You need to make an appointment with your doctor if you experience any such condition in your body. Your doctor may ask you about the symptoms and medical history and perform a physical assessment.

If your doctor notices that your lesions are painless and are restricted to the hands and forearms with no other abnormal bleeding, then a confirmed diagnosis of Senile Purpura can be made.

Some of the criteria for diagnosis of senile purpura include the following:

  • The occurrence is mostly in individuals above 60 years.
  • Patches of 1-4 cm size on the skin in exposed areas of hands and legs.
  • Thin epidermis with reduced collagen.

Skin atrophy

Some of the tests that could be conducted for differential diagnosis, to help in ruling out other conditions, include Coagulation profile, Urine test, Differential blood count, Skin culture, Liver function tests for eliminating possibilities of liver inflammation, Renal function tests, and ESR or Erythrocyte sedimentation rate, for identifying inflammation from vascular disorders.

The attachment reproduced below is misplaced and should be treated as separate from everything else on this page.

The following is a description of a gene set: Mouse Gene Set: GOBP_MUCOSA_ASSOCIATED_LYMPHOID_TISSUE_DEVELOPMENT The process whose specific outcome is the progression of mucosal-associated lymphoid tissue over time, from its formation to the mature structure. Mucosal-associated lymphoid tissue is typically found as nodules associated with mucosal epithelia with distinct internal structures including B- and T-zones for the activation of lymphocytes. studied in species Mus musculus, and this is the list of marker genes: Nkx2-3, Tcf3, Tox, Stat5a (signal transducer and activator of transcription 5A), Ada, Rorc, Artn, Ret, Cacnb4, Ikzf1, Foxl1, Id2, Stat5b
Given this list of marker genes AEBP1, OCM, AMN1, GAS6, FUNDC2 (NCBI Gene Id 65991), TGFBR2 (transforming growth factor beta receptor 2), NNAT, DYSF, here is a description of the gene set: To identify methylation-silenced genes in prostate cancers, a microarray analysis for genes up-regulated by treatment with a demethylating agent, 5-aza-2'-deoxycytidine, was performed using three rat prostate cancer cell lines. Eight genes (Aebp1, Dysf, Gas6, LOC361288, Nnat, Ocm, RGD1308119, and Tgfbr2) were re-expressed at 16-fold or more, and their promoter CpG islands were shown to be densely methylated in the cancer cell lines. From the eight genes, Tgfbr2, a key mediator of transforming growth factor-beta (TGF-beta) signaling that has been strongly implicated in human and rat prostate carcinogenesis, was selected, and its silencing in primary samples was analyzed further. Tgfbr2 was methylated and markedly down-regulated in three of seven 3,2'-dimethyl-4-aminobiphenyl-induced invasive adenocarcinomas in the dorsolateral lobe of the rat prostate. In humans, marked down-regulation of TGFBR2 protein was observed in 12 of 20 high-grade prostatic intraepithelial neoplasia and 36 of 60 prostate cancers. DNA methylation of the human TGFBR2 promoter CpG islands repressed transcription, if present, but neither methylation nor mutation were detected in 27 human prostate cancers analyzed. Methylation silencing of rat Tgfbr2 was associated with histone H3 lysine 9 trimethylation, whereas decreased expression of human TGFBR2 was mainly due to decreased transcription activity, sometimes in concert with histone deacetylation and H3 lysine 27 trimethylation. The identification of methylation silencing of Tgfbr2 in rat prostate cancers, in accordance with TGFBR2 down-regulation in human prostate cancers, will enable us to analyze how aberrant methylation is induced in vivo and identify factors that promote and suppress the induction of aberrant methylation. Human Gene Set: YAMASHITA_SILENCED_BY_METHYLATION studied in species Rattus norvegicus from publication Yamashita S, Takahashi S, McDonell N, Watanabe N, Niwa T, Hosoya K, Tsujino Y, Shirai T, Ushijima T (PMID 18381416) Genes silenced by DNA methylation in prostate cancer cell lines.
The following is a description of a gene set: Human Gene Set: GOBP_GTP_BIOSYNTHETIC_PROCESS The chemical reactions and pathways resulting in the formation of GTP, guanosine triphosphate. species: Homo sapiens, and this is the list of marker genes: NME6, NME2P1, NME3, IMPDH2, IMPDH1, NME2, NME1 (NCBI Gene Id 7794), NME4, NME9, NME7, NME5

Treatments of Senile Purpura

In most cases of Senile purpura, there is no treatment required. However, some people do not like the appearance of the bruises and seek treatment. There is no specific medicine for senile purpura. Your doctor may prescribe you with topical retinoids that thicken the skin so as to prevent further skin aging. This would reduce the risk for senile purpura. However, it must be strictly noted that retinoids may have several side effects that may outweigh any potential benefits.

Apart from retinoids, Silicone treatment has proven useful for several types of burns and ulcers. It also controls skin atrophy and loss of skin elasticity. A small dose of silicon can improve the collagen synthesis and improve the overall skin condition. Topical silicone can be applied for dealing with the symptoms of Senile purpura.

Natural Remedies of Senile Purpura

Vitamin C:

Vitamin C supplements would be beneficial natural remedy for reducing the symptoms in senile purpura. Vitamin C is essential for the synthesis of collagen, or an important structural component of blood vessels, tendons, ligaments and the bone. It is thus important to maintain a healthy vitamin C status in the body so as to prevent senile purpura.

Rutin: